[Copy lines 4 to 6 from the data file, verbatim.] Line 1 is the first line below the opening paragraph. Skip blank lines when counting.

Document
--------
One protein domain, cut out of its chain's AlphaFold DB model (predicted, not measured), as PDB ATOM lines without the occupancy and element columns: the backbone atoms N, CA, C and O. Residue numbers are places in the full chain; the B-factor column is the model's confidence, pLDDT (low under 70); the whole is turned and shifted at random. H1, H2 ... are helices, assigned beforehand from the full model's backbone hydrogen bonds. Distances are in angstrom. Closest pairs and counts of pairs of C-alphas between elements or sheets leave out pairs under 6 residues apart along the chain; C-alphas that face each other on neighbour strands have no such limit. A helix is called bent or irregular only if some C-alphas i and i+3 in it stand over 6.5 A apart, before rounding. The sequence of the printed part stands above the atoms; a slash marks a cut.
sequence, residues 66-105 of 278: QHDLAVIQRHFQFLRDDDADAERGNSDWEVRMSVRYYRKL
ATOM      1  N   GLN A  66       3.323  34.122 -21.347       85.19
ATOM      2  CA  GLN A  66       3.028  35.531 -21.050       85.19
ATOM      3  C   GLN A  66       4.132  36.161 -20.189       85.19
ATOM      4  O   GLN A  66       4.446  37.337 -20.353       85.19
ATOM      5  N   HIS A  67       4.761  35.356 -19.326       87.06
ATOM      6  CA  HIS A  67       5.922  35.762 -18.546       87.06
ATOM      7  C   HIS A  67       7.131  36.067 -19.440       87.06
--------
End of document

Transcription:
ATOM      3  C   GLN A  66       4.132  36.161 -20.189       85.19
ATOM      4  O   GLN A  66       4.446  37.337 -20.353       85.19
ATOM      5  N   HIS A  67       4.761  35.356 -19.326       87.06